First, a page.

January 31, 2010, 07:13 AM
The prelube that I use for lubing bullets is the same as I use for bore lube. It is a mixture of Crisco and wax rings from toilets. I think I have arrived at the conclusion that two rings and a can of Crisco gives me the consistency that I like. (It stays put on a hot day in a hot pistol) A long time ago, I got hold of two ingots of beeswax. I melted down some beeswax and Crisco and I liked what I got. But at that time, I did not shoot enough to be able to make a descent comparison so I can't really talk about my opinions regarding which is better. Crisco and Toilet cookies works for me so that is what I use.
Back in the day, when I was buying bullets, the only thing I used was from Hornady. I am not sure those bullets were lubed at all. I know that I had a devil of a time getting them to start unless I smeared them up with my own concoction. I only shoot roundballs so I guess I would have to change my technique if I started shooting a ball with a different shape.
I also cover the chambers with lube so I guess the only reason for lubing the roundballs is to make loading easier. I don't use wads or filler (yet) so the ball goes pretty far into the chamber and thus the lube above the ball is abundant.
Actually I just fill the chamber to the rim, shake off the excess and then squeeze the ball in until it will clear the frame. I AM JUST KIDDING!:p
I don't like Thompson's Bore Butter because for me it is too runny and it smells a little too much like springtime in the Rockies. I use a popcycle stick and manage to get the stuff where I want it in the right amounts. The Lyman Luber that Andy uses is nice, but it does not fit my haphazard technique. Andy is clearly to be trusted on this one. He has been shooting a long time and knows what he is talking about.
I must hasten to call you attention to my shooting experience. I never shoot with anyone else and I don't belong to any clubs. So everything I know I learned by trial and error and by reading this forum or books. I have shot black powder for a total of only about ten years over a thirty five year span. I have never shot for competition. I have never engaged in any concerted scientific effort to improve either muzzle velocity of POI performance. Most of these other guys are infinitely more exsperienced than I am. I just know what works for me.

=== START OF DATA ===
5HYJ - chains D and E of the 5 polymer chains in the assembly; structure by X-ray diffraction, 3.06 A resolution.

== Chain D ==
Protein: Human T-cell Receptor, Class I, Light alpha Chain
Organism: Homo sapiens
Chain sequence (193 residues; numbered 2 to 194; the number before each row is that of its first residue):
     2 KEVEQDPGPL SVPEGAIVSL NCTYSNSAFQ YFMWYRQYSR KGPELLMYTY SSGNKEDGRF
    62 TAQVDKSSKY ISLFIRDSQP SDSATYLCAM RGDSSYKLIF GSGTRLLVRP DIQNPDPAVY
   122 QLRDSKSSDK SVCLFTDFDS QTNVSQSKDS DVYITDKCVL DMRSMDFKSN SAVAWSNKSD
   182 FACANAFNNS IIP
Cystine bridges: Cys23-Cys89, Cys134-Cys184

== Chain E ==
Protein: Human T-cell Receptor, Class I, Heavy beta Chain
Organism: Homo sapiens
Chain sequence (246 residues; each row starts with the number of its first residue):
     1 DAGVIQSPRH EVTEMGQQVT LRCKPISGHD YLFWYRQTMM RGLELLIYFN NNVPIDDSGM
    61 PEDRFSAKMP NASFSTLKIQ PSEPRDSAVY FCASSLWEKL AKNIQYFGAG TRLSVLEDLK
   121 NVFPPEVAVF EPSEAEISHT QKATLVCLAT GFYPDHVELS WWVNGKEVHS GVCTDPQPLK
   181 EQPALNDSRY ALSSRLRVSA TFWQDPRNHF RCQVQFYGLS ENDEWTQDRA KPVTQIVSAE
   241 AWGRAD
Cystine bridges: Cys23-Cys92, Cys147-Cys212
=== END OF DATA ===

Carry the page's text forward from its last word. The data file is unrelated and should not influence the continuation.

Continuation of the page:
January 31, 2010, 08:43 AM
Doc Hoy said ...
"I am sure I have made mistakes for years without realizing they were mistakes. I have also probably formed some bad habits. As an example, I always load all six chambers never leaving a safe chamber. Some others might be horrified. It is just a habit."
For shooting I don't consider this a bad habit..note I said shooting.
NOT for carry....Holster or other wise.
Loading at the range on the line, muzzle pointed down range and shot empty.
In fact your not allowed to even have a holster on.
When shooting CAS ..course you load 5 and drop the hammer on the empty chamber, because you are using holsters.
Rules require load one,skip one, load 4 ...once 5 are shot and if there is a one shot reload on the clock , you can use the empty chamber.
Don't do this if your shooting C&B.
Loading 6 and just capping five, with the intention of capping the 6 shot on the clock ( a la 1 shot reload ) is a open invitation for chain fire.
Oh ...my shooting experience ? 47 years with Muzzle loading & C&B.
CAS about 28 years or so.
January 31, 2010, 10:40 AM
Only chain fire event I experienced in my life was (I am almost certain) due to a nipple chain fire and not a chamber rim chain fire. I had schmootzed all of the chmabers but had poorly fitting nipples. Had to squeeze them to get them to stick.
It loosened the arbor (brass frame) on my .36 Cal 1851 pattern Sheriff's model. It is still good looking but I don't shoot it much any more. It was a good shooter too. My first six shots from that pistol were inside of four inches at fifteen yards, hand held. Has a very nice trigger pull. Almost too light.